The Act on Climate collective is rested, recharged, and ready for another big year.
Before we fill you in on our priorities in 2019, it's worth noting our impact during the state election year.
Our sustained campaign to hold the Liberal party to account for a head-in-the sand approach to climate change had a huge impact. The absence of a climate policy is considered a key reason why the Coalition haemorrhaged votes in the November election.
In his first press conference, new opposition leader Michael O'Brien noted the need to engage with climate policy and has appointed the Coalition's first Shadow Minister for Climate Change.
In an acknowledgment that our call for investment in climate action is being heard by Labor, Minister for Climate Change Lily D'Ambrosio recently announced a $1 million grant scheme for regions to investigate change impacts. Yet a greater level of investment is needed.
Now the dust has settled from the state election we're returning our focus securing bold and ambitious climate action in Victoria.
The Andrews Labor government has announced a $1 million Community Climate Change Adaptation Grants program for regional Victoria, yet Friends of the Earth says the allocation "falls short of community demand."
"Every dollar the state government spends to help communities respond to climate change is a wise investment," said Leigh Ewbank, Friends of the Earth climate spokesperson.
"Yet Victorian communities will need much more then $1 million to cope with the impacts of climate change."
The Federal Coalition government's failure on climate change has seen the country's emissions increase for three consecutive years. This failure leaves Victorian communities exposed to intensifying droughts, heatwaves, bushfires, rising seas, and extreme weather.
Regional Victoria is already experiencing climate impacts. For example, Cape Conran saw a winter bushfire last year and community members have sounded the alarm over the impact of rising sea levels in Apollo Bay and Inverloch.
"With the Federal Coalition failing to act on climate change, we need to see greater leadership from Premier Daniel Andrews and the Labor government."
Environment group Friends of the Earth Australia reject indications that the Morrison government will seek to use public funds to underwrite new coal and gas projects, and say they should be 100% focused on landmark renewable energy projects like the proposed Star of the South offshore wind farm instead.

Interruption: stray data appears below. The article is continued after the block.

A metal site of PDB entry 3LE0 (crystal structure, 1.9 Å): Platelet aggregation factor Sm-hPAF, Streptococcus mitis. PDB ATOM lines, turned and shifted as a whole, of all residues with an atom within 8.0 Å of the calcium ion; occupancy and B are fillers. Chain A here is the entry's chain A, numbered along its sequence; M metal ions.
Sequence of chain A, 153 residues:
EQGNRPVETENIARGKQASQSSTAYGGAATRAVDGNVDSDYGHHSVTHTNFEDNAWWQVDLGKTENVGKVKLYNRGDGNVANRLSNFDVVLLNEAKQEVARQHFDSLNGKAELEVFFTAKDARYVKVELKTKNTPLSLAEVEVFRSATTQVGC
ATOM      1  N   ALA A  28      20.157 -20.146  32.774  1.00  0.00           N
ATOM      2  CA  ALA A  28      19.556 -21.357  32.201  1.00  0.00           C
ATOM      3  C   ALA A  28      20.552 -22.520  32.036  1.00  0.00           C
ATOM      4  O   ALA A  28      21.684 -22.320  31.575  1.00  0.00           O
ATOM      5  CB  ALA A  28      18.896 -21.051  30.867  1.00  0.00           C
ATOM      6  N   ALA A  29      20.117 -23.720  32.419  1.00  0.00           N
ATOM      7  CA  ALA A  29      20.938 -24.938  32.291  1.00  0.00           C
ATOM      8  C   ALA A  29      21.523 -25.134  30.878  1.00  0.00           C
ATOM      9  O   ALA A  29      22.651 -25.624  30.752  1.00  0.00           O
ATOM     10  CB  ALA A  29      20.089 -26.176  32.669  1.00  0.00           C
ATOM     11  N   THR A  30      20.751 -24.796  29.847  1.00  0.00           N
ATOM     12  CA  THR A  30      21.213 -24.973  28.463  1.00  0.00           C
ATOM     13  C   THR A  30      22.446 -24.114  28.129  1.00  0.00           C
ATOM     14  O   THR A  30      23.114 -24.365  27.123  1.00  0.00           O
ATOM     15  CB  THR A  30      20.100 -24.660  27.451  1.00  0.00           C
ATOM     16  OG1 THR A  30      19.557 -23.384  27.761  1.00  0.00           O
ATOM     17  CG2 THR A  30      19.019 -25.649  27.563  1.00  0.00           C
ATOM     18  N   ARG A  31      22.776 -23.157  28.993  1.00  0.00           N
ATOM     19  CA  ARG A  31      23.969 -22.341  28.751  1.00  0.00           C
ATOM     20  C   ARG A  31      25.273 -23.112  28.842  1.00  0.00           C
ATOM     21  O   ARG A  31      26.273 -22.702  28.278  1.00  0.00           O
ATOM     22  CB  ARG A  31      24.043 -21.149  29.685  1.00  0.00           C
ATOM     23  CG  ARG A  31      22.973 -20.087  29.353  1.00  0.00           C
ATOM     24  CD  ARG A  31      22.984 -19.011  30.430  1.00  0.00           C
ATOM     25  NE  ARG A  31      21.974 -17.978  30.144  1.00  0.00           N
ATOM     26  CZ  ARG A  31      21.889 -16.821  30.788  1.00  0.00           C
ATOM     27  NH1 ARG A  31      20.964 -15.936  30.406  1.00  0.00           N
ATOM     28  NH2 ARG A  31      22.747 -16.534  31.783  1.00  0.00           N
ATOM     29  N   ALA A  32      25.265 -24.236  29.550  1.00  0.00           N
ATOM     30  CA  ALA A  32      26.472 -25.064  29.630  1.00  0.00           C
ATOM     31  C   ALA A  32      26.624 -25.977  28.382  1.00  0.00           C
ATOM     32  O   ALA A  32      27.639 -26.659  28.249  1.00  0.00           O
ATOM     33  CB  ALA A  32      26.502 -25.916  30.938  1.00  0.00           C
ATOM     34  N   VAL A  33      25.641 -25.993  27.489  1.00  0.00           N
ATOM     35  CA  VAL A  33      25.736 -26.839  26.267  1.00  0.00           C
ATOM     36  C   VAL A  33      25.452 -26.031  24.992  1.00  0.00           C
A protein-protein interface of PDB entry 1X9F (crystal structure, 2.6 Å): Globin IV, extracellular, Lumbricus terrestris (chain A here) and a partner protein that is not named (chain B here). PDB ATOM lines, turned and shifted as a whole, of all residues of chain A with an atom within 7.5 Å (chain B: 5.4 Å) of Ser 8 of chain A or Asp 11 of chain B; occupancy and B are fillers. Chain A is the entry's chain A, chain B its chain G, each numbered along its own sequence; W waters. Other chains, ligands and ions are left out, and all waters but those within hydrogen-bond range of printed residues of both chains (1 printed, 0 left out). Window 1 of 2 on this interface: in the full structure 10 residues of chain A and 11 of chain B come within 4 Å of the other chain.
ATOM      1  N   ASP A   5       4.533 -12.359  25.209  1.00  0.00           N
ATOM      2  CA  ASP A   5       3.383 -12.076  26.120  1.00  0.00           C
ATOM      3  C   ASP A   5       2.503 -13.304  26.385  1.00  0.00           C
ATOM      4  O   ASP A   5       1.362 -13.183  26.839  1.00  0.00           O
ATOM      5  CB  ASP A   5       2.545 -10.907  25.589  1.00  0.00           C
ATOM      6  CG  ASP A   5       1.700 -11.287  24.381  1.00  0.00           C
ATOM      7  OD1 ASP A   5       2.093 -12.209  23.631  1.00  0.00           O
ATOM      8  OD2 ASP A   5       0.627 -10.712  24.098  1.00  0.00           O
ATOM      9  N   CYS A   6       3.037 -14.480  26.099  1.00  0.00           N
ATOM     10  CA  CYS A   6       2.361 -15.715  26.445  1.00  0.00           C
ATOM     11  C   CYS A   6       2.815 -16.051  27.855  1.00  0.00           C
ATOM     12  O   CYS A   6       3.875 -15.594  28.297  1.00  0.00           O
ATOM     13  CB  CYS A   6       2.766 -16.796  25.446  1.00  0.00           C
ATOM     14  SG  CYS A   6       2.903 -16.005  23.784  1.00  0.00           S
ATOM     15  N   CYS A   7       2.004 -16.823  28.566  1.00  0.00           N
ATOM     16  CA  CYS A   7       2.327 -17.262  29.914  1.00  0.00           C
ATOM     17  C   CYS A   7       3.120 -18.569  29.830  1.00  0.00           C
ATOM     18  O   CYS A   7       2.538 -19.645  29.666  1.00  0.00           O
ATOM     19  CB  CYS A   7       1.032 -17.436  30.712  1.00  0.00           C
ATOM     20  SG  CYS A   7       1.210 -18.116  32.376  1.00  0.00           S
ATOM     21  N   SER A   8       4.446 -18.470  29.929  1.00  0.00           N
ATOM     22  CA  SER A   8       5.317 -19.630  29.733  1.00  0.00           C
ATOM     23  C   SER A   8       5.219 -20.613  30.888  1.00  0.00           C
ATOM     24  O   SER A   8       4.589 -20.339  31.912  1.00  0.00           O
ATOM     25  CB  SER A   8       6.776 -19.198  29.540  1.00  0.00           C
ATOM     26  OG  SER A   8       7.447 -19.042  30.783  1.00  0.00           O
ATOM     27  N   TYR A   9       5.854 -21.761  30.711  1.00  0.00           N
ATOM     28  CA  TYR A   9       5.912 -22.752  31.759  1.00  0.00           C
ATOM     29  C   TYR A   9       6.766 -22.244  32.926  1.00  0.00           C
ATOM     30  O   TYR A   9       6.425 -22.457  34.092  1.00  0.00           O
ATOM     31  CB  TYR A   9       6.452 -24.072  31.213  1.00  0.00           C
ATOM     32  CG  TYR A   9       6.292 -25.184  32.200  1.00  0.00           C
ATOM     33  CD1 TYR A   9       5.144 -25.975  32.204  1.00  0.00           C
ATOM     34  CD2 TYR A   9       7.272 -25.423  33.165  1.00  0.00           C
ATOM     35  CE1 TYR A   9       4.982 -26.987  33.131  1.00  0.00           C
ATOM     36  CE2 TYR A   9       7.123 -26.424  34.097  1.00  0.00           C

“Prime Minister Scott Morrison and the federal Coalition have learned nothing from the Liberal party's drubbing in the recent Victorian state election” said Friends of the Earth climate spokesperson Leigh Ewbank.
The Liberal party's support for coal and gas was resoundingly rejected by voters in at the Wentworth by-election and at the November state election in Victoria.
“When community support for action on climate change is on the rise, the Coalition government's support for polluting fossil fuels will go down like a lead balloon” added Ewbank.
While time is running out to act on climate change, the Coalition's obsession with coal and gas only imperils Australia's future.
The United Nations' annual Conference of Party's climate change meeting is now underway in Poland. Seasoned climate activist and citizen journalist has the following report on Australia's performance at Katowice. Originally published here.
It just wouldn't be a United Nations Climate Change conference COP in recent years without Australia at the Fossil of the Day Awards. And this year does not disappoint.
The failure to rule out use of Kyoto carbon credits to meet it's low Paris Agreement 2030 targets while demanding robust accounting and transparency is just too galling. Even best buddy New Zealand reckons, Crikey, using Kyoto credits is just too much.
And watching the Australian ambassador for the Environment on the panel of the US side-event promoting coal the other day...
Friends of the Earth have welcomed the reappointment of Lily D’Ambrosio as Minister for Energy, Environment, and Climate Change, saying a steady hand will guide policy in Victoria while policy chaos continues at the Federal level.